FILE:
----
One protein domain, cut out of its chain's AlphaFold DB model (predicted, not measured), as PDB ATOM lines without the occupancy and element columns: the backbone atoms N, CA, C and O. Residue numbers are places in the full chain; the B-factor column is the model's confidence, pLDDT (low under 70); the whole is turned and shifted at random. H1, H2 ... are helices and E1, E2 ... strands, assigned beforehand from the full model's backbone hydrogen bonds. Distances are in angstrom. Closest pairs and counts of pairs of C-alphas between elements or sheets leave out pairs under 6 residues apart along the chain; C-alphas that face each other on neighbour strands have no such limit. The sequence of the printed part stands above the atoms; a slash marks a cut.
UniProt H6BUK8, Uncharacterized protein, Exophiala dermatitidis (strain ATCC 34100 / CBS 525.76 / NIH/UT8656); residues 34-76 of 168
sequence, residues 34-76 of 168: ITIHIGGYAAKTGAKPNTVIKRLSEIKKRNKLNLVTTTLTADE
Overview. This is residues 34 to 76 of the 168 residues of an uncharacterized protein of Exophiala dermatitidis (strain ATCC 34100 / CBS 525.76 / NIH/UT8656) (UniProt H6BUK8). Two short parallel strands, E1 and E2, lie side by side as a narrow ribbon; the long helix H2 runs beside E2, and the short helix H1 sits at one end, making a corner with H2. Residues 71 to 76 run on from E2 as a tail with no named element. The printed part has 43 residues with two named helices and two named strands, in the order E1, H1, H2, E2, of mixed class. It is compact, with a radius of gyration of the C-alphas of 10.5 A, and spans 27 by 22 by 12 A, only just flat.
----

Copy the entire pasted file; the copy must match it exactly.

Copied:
One protein domain, cut out of its chain's AlphaFold DB model (predicted, not measured), as PDB ATOM lines without the occupancy and element columns: the backbone atoms N, CA, C and O. Residue numbers are places in the full chain; the B-factor column is the model's confidence, pLDDT (low under 70); the whole is turned and shifted at random. H1, H2 ... are helices and E1, E2 ... strands, assigned beforehand from the full model's backbone hydrogen bonds. Distances are in angstrom. Closest pairs and counts of pairs of C-alphas between elements or sheets leave out pairs under 6 residues apart along the chain; C-alphas that face each other on neighbour strands have no such limit. The sequence of the printed part stands above the atoms; a slash marks a cut.
UniProt H6BUK8, Uncharacterized protein, Exophiala dermatitidis (strain ATCC 34100 / CBS 525.76 / NIH/UT8656); residues 34-76 of 168
sequence, residues 34-76 of 168: ITIHIGGYAAKTGAKPNTVIKRLSEIKKRNKLNLVTTTLTADE
Overview. This is residues 34 to 76 of the 168 residues of an uncharacterized protein of Exophiala dermatitidis (strain ATCC 34100 / CBS 525.76 / NIH/UT8656) (UniProt H6BUK8). Two short parallel strands, E1 and E2, lie side by side as a narrow ribbon; the long helix H2 runs beside E2, and the short helix H1 sits at one end, making a corner with H2. Residues 71 to 76 run on from E2 as a tail with no named element. The printed part has 43 residues with two named helices and two named strands, in the order E1, H1, H2, E2, of mixed class. It is compact, with a radius of gyration of the C-alphas of 10.5 A, and spans 27 by 22 by 12 A, only just flat.